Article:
Let's just call them "theories of engagement" for now. Every teacher has them, these generalized ideas about what engages students in challenging mathematics. Here's the theory of engagement I'm trying to pick on in this series:
This theory says, "For math to be engaging, it needs to be real. The fake stuff isn't engaging. The real stuff is." This theory argues that the engagingness of the task is directly related to its realness.
This is a limited, incomplete theory of engagement. There are loads of "real" tasks that students find boring. (You can find them in your textbook under the heading "Applications.") There are loads of "fake" tasks that students enjoy. For instance:
No context whatsoever in any of them. Perhaps the relationship actually looks more like this:
I'm being a little glib here but not a lot. Seriously, none of those tasks are "real-world" in the sense that we commonly use the term and yet they captivate people of all ages all around the world. Why? According to this theory of engagement, that shouldn't happen.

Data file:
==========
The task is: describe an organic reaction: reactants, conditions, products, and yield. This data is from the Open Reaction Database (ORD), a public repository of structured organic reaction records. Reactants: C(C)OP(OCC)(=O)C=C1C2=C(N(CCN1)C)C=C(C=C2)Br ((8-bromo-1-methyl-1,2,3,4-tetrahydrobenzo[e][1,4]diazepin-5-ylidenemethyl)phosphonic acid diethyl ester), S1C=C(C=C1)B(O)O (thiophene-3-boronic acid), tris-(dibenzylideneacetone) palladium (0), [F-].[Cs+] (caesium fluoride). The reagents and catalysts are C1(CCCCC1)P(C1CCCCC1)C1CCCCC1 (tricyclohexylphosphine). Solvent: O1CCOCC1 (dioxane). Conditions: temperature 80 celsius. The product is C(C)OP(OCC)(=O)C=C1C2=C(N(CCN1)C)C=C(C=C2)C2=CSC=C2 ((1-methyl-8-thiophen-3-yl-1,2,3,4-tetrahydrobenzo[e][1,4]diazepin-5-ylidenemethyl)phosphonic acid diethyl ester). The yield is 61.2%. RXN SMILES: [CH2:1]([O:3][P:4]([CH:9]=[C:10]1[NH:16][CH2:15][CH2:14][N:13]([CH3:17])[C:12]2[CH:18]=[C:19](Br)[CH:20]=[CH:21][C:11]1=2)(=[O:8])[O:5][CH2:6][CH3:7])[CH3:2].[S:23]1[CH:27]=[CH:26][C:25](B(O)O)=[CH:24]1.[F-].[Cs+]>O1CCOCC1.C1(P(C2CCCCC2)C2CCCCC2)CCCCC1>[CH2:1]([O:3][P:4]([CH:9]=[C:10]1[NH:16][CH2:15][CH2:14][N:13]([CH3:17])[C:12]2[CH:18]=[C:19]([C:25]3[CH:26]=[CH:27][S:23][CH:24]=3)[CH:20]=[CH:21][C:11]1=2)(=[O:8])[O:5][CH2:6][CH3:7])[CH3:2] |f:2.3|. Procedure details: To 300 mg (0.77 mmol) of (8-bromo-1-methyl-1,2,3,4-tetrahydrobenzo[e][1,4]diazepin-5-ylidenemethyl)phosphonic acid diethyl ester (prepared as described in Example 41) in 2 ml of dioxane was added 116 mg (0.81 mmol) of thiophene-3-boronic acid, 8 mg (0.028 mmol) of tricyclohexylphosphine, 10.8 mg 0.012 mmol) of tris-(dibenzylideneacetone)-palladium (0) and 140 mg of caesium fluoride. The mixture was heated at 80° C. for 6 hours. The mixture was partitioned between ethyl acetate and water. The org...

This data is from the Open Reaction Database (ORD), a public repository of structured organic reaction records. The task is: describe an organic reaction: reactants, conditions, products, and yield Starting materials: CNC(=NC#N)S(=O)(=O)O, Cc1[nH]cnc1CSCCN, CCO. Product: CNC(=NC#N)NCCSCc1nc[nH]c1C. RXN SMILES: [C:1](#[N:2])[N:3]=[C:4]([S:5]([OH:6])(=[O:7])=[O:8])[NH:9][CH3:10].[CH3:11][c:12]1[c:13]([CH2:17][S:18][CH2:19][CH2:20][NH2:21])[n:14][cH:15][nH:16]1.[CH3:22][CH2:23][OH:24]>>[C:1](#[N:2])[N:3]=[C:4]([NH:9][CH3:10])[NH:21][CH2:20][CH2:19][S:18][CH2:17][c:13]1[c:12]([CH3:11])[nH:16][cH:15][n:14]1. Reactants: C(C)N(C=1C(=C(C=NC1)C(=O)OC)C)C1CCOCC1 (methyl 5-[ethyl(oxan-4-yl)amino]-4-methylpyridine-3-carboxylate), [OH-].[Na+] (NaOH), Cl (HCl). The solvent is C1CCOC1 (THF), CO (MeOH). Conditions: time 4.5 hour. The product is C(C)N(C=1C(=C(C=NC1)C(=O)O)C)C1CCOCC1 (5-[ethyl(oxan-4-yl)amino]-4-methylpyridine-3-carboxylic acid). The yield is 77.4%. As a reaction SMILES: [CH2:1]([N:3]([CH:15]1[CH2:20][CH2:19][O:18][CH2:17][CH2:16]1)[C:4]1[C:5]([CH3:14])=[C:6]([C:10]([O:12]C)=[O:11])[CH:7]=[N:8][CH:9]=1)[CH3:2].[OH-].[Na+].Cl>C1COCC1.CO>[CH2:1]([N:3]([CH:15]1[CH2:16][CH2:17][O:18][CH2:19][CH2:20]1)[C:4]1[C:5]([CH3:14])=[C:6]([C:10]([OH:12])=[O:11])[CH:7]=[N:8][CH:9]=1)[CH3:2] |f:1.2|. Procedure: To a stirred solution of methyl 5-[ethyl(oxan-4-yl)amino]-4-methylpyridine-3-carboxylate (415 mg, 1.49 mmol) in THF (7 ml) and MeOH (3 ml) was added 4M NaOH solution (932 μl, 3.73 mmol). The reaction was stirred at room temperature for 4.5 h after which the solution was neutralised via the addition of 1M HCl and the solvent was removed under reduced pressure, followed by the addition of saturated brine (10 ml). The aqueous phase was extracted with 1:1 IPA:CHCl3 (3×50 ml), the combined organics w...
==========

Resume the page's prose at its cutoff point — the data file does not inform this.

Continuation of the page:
Here are fake-world math tasks that students enjoy:
- Ihor Charischak's Jinx Puzzle.
- David Masunaga's Magic Octagon.
- Malcolm Swan's Area v. Perimeter.
- NRICH's Factors and Multiples Puzzle. (Megan Schmidt: "… I have one student in particular who is not particularly motivated by much … when I bust out a puzzle, he’s all in.")
- Matt Vaudrey's Magical Triangle Theorem.
- Andrew Stadel's Weekly Puzzle.
- The meaning of the sequence 3, 3, 5, 4, 4, 3, … , which drove kids bananas the day I wrote it on the board at the end of a test.
- The proof that 2 = 1.
- 2013 Dec 3. The four fours puzzle.
- 2013 Dec 5. Timon Piccini's Broken Calculator.
My point is that your theory of engagement might be limiting you. It might be leading you towards boring real-world tasks and away from engaging fake-world tasks.
We need a stronger theory of engagement than "real = fun / fake = boring."
- Write about a fake-world math task you personally enjoy. What makes it enjoyable for you? What can we learn from it?
- Write about an element that seems common to those enjoyable fake-world tasks above.